Tania Shailer and David William Haerewa have been sentenced to 17 years in prison for killing three year-old Moko Rangitoheriri.
Moko's family were at court, including his uncle Anthony Paki who told the court the heartache and sorrow had sometimes been too much to bear.
Moko's uncle thanks public for their support
He described waking at night still filled with anger.
"I hope that every day you are in prison that you feel the same.
"When you open your eyes every morning I hope that you feel the same helplessness, fear and pain that Moko had to endure at your hands."
Shailer and Haerewa were sentenced to a minimum period of nine years in prison in the High Court in Rotorua this morning. It is the highest sentence for the manslaughter of a child.
Justice Katz warned the packed public gallery to keep their emotions in check, despite their distress and pain.
The agreed summary of facts on the court file said Moko was subjected to months of abuse, leaving him with a ruptured bowel and head injury that killed him.
Crown prosecutor Amanda Gordon had asked for the maximum penalty for manslaughter - life in prison - to be imposed on Shailer.
In her summing up, Justice Katz said Moko was subject to extreme violence which was long and gratuitous and was witnessed by other children in the house.
She said there was evidence he had been smothered and his eyes were so swollen, he could barely see. He also had bruises and bite marks on his face.
Justice Katz said the violence committed by the couple was a "joint enterprise" and while it was likely Shailer committed the fatal stomping, Haerewa encouraged it.
The judge said both defendants tried to shift the blame, with Haerewa even blaming Moko for what had happened, and neither of them showed insight into their offending.
In her statement to court this morning, Moko's mother Nicola Dally-Paki described Shailer and Haerewa as "evil" and "monsters" for their psychological and physical abuse.
She said her world was changed forever when she was told her three-year-old son had been killed, and she would have changed places with her son and taken the abuse and torture happily to spare him.
Shailer was meant to be her friend and someone she could trust but instead had killed her son, Ms Dally-Paki said.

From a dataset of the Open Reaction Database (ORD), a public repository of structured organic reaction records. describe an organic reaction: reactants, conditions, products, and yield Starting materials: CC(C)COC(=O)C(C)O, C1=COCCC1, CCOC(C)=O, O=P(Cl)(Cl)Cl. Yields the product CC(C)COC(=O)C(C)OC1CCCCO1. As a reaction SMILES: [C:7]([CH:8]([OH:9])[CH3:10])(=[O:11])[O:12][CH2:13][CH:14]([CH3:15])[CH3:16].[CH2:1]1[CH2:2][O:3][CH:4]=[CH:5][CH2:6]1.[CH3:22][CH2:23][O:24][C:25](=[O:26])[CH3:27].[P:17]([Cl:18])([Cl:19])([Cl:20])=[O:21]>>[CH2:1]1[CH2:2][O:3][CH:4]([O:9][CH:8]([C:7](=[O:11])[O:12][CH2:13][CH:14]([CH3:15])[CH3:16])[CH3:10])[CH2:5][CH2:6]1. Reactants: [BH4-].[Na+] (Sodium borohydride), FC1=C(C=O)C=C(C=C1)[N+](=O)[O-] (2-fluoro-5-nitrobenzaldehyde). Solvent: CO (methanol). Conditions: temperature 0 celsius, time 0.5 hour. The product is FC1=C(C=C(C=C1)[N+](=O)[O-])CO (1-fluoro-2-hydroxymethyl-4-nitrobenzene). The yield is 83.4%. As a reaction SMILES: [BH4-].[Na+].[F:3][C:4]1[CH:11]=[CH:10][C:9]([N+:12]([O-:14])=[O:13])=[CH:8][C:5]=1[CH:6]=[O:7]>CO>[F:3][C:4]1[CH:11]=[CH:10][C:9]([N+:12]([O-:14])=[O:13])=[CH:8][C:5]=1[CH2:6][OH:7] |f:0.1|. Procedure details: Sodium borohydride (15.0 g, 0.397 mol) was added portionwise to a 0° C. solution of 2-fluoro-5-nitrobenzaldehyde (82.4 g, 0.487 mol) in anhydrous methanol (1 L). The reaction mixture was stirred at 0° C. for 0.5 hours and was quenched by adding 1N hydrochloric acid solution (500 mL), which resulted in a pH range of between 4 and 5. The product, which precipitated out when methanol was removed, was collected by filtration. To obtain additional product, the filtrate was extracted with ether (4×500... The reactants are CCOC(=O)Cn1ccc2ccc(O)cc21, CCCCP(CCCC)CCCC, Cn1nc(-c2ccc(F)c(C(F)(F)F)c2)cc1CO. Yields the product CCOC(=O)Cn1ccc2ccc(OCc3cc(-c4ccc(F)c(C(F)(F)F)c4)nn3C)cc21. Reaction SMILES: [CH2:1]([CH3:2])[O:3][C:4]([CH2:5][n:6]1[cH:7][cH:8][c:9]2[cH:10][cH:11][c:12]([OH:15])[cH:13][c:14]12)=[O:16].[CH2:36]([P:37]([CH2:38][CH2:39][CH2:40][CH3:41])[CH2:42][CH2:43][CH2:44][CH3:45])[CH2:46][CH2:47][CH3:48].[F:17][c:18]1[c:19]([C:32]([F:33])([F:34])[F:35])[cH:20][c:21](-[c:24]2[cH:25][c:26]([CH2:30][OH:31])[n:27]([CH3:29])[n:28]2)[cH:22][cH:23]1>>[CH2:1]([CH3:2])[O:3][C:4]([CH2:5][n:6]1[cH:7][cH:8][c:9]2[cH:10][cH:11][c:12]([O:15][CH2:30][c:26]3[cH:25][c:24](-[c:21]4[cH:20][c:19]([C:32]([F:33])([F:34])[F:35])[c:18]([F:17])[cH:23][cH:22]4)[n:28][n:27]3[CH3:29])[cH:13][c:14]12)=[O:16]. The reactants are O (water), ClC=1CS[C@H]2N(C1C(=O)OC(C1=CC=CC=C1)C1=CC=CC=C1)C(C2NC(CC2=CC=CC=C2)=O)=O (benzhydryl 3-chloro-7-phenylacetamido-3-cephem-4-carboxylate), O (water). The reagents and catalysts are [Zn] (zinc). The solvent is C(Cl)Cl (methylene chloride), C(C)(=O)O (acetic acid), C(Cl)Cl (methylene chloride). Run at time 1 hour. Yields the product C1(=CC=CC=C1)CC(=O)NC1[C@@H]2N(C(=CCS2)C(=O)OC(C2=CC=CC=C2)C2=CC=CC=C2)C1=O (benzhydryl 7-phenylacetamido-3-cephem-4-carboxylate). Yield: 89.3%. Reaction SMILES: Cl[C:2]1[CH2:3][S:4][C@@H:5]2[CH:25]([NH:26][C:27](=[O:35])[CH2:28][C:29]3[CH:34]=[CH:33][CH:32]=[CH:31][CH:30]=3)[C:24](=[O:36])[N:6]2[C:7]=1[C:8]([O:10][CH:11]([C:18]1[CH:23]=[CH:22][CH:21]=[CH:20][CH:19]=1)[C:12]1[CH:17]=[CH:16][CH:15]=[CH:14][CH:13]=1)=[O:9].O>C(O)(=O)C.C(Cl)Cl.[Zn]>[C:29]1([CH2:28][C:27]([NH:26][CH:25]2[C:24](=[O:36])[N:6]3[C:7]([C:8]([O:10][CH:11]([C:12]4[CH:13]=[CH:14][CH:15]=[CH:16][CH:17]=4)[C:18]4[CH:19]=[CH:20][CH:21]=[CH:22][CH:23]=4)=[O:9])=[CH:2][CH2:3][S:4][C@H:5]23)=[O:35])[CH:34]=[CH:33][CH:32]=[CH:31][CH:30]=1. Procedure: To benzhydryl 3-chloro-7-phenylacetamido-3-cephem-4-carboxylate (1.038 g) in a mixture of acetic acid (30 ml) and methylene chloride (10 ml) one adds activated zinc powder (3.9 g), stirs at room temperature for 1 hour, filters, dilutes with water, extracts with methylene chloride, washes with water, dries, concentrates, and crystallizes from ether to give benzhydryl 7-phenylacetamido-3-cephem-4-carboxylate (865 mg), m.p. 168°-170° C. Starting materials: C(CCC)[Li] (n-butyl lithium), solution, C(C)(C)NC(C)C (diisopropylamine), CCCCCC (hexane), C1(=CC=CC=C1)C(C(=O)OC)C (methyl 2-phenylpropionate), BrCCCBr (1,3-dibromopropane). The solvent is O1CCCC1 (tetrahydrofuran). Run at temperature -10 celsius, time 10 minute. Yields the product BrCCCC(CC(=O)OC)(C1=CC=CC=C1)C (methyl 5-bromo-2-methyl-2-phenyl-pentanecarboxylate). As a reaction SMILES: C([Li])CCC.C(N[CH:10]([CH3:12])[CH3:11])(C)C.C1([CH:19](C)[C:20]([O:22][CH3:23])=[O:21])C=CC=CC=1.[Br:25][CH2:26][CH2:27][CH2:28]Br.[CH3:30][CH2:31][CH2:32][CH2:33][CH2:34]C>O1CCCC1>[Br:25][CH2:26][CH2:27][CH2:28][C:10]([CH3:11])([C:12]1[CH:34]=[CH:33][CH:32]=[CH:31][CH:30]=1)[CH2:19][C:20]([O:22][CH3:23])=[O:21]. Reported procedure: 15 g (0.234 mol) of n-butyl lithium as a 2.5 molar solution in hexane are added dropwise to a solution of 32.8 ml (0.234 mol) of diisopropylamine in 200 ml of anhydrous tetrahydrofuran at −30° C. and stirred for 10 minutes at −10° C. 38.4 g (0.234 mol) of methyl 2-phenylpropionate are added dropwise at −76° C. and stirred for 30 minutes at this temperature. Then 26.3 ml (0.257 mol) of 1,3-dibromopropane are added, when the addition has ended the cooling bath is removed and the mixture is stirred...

Shailer and Haerewa never told her they were having trouble coping, and they should have just given him back to her, she said.
Tania Shailer suffered depression, says lawyer
Shailer's lawyer Ron Mansfield said his client was suffering anxiety and depression and was under increased stress as she cared for six children - four of her own, as well as Moko and his sister.
Mr Mansfield said a report from a mental health expert found Shailer had lost control when dealing with Moko, who had behaviour issues.
The report said Shailer could not say if she carried out the fatal stomping but she did recall kicking Moko so hard he slammed into the hallway wall.
But Mr Mansfield said Shailer's rage was triggered by stress and she had hesitated taking Moko to hospital because she feared losing her children.
He said Shailer had the support of her family, but they were not in court because they feared being targeted.
Mr Mansfield said his client had pleaded guilty to save the children from giving evidence, and her early plea had also saved the community an enormous expense.
David Haerewa was 'less culpable'
The lawyer for Haerewa, Harry Edward, said his client was less culpable for Moko's death than his partner.
He said child witnesses reported seeing Shailer stomp on Moko, and she had also been seen biting him.
Mr Edwards said his client provided a dental mould which ruled him out of some of the bite marks on Moko's face and shoulder, and there was inconclusive evidence about who caused others.
Haerewa's previous convictions were for dishonesty, and he had expressed remorse for what had happened, Mr Edwards said.